Engineers at the University of Nairobi, Kenya, will write their names in history when the country’s first satellite launches into the International Space Station this month.
The 1Kun-PF was built by Kenyans with $1million in funding from the Japanese Aerospace Exploration Agency.
With a size of 10 cubic cm and a weight between 1 and 10kg, the nano-satellite will have the task of protecting the country’s borders and supervising agricultural activities.
It has the same operational capabilities as conventional satellites and it would be easier to put into orbit, according to Kenyan officials.
“We are committed to make every effort to prepare for the deployment of the first satellite of the Republic of Kenya, using the unique capabilities of the Japanese Experimental Module,” said one official quoted.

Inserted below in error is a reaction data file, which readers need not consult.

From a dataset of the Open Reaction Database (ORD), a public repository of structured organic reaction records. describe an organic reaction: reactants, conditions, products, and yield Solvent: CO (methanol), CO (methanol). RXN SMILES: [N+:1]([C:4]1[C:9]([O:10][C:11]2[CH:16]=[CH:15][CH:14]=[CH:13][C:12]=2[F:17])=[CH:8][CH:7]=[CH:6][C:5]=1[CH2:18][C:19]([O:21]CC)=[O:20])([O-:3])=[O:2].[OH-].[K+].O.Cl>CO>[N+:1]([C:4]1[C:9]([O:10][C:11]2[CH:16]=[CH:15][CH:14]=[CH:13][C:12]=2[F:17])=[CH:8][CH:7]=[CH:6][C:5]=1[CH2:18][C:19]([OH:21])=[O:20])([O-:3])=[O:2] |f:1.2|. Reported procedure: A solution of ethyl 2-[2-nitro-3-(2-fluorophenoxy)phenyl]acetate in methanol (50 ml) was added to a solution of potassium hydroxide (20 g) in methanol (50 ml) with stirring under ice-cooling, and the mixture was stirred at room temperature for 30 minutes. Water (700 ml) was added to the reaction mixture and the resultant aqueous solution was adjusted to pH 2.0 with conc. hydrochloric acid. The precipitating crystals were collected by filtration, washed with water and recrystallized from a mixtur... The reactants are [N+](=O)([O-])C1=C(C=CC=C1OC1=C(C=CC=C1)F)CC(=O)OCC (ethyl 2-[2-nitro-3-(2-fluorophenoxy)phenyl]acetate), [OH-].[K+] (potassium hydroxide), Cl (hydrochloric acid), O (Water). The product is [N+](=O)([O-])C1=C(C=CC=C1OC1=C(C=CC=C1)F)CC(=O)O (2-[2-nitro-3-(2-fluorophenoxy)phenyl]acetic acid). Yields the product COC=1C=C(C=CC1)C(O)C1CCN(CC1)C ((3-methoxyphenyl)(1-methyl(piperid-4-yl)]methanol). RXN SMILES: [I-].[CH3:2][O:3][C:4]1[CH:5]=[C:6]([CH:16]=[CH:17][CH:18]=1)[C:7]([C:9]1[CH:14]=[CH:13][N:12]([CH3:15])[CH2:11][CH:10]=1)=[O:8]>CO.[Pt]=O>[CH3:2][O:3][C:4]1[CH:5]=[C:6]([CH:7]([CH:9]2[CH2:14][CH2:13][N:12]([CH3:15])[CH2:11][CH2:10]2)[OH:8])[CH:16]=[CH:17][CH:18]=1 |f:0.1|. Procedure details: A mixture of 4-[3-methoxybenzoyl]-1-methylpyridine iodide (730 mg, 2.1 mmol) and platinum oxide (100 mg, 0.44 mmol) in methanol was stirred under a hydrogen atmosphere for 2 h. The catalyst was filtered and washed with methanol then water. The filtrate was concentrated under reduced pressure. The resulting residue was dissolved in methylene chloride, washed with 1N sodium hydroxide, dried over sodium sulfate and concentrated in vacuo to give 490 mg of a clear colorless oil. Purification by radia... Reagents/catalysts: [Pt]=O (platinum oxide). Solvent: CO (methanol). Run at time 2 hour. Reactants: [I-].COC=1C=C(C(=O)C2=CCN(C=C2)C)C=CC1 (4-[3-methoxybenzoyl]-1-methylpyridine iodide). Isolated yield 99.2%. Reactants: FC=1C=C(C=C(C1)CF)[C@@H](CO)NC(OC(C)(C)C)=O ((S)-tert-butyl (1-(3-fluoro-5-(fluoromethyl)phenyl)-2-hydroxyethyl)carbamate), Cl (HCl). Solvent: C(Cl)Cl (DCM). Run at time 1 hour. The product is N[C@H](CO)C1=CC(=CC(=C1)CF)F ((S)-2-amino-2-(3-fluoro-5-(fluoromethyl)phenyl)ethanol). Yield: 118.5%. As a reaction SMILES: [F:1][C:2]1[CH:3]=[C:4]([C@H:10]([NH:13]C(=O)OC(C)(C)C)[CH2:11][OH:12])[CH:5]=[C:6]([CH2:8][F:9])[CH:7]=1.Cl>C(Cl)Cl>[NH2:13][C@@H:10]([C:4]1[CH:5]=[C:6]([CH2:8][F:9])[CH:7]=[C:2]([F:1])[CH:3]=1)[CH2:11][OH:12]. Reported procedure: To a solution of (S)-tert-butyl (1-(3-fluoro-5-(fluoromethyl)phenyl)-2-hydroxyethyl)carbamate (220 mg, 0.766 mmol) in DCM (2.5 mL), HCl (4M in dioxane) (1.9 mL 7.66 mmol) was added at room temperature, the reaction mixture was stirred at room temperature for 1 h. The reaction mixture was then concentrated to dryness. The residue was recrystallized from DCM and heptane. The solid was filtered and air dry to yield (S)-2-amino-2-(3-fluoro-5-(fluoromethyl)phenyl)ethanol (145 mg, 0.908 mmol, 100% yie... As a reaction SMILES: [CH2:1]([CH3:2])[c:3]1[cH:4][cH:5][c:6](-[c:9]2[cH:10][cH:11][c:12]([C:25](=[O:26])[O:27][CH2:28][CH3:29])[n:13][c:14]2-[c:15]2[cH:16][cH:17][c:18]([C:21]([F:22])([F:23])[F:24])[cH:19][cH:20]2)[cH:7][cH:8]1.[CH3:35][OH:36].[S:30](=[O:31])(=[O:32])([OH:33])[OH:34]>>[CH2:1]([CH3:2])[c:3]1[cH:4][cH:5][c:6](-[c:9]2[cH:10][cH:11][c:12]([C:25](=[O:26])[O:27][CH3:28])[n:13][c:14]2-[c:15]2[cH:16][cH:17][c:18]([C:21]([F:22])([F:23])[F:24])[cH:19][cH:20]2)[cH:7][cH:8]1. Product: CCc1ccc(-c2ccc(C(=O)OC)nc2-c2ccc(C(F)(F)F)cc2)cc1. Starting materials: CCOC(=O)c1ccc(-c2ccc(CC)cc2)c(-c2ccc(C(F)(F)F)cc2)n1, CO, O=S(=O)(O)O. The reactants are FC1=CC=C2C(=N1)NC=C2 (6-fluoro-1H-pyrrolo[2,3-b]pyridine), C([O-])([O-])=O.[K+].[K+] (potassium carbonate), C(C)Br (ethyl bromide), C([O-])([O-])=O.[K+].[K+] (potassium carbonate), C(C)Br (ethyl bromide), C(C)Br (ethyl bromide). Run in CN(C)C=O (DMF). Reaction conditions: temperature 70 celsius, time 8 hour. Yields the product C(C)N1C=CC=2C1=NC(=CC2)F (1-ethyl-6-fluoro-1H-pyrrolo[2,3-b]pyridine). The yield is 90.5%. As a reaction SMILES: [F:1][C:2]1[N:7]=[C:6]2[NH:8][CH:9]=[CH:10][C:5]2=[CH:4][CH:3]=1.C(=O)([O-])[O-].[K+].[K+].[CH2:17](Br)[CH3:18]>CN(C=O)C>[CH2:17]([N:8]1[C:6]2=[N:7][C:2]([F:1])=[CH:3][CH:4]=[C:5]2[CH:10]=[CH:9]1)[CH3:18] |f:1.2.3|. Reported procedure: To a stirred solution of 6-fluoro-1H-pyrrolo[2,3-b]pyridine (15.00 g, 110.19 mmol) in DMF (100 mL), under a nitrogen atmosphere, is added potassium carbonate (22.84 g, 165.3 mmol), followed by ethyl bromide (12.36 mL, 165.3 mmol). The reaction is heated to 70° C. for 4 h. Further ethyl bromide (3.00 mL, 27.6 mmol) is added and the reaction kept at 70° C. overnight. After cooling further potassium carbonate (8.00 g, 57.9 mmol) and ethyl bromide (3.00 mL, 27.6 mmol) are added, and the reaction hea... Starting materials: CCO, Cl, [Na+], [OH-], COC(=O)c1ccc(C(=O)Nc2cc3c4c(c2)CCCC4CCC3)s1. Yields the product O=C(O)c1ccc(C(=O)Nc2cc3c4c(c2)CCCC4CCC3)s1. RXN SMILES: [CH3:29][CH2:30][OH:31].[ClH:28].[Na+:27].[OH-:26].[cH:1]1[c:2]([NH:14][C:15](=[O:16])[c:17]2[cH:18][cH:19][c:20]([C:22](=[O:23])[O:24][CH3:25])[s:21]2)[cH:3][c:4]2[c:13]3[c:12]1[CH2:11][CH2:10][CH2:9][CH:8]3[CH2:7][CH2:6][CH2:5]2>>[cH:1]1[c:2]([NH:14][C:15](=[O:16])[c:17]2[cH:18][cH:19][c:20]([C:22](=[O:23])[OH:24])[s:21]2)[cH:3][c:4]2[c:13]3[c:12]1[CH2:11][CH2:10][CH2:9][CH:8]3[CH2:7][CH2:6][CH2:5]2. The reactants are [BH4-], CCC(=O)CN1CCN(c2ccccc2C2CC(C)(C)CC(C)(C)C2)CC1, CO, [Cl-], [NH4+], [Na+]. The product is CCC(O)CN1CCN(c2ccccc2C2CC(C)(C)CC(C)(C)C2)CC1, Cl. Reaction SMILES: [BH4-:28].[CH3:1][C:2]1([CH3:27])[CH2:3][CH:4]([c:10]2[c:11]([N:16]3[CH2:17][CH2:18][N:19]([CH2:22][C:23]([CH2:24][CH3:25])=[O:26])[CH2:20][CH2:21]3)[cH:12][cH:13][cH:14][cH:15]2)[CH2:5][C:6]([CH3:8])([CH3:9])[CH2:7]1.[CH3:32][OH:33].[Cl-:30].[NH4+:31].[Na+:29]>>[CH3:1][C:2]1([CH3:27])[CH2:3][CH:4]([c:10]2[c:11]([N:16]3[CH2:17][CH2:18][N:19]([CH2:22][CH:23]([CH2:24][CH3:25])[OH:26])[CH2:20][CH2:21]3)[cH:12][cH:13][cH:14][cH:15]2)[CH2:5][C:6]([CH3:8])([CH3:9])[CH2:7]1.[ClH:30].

The Kenyan engineers who made this machine are the first African team to benefit from the joint United Nations-JAXA project to support developing countries’ learning institutions in the manufacture of their own satellites.
With this innovation, Kenya becomes one of six African countries with satellites in space.
Egypt, South Africa, Algeria, Ghana and Nigeria already have theirs.